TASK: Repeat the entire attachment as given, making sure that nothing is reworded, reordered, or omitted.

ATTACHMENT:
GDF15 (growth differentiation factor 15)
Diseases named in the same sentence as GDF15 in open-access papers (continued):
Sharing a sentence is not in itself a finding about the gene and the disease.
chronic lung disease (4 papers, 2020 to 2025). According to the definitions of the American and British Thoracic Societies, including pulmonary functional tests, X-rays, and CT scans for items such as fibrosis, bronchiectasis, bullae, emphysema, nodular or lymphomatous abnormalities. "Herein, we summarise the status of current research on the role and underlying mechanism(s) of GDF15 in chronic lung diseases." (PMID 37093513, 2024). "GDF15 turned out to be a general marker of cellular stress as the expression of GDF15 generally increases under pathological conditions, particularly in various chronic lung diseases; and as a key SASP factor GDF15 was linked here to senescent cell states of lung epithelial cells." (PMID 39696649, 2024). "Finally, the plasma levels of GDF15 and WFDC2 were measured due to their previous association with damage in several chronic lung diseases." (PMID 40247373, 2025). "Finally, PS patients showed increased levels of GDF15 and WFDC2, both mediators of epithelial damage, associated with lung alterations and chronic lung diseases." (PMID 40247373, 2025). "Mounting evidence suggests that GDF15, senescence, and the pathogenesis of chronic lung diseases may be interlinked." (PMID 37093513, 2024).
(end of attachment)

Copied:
GDF15 (growth differentiation factor 15)
Diseases named in the same sentence as GDF15 in open-access papers (continued):
Sharing a sentence is not in itself a finding about the gene and the disease.
chronic lung disease (4 papers, 2020 to 2025). According to the definitions of the American and British Thoracic Societies, including pulmonary functional tests, X-rays, and CT scans for items such as fibrosis, bronchiectasis, bullae, emphysema, nodular or lymphomatous abnormalities. "Herein, we summarise the status of current research on the role and underlying mechanism(s) of GDF15 in chronic lung diseases." (PMID 37093513, 2024). "GDF15 turned out to be a general marker of cellular stress as the expression of GDF15 generally increases under pathological conditions, particularly in various chronic lung diseases; and as a key SASP factor GDF15 was linked here to senescent cell states of lung epithelial cells." (PMID 39696649, 2024). "Finally, the plasma levels of GDF15 and WFDC2 were measured due to their previous association with damage in several chronic lung diseases." (PMID 40247373, 2025). "Finally, PS patients showed increased levels of GDF15 and WFDC2, both mediators of epithelial damage, associated with lung alterations and chronic lung diseases." (PMID 40247373, 2025). "Mounting evidence suggests that GDF15, senescence, and the pathogenesis of chronic lung diseases may be interlinked." (PMID 37093513, 2024).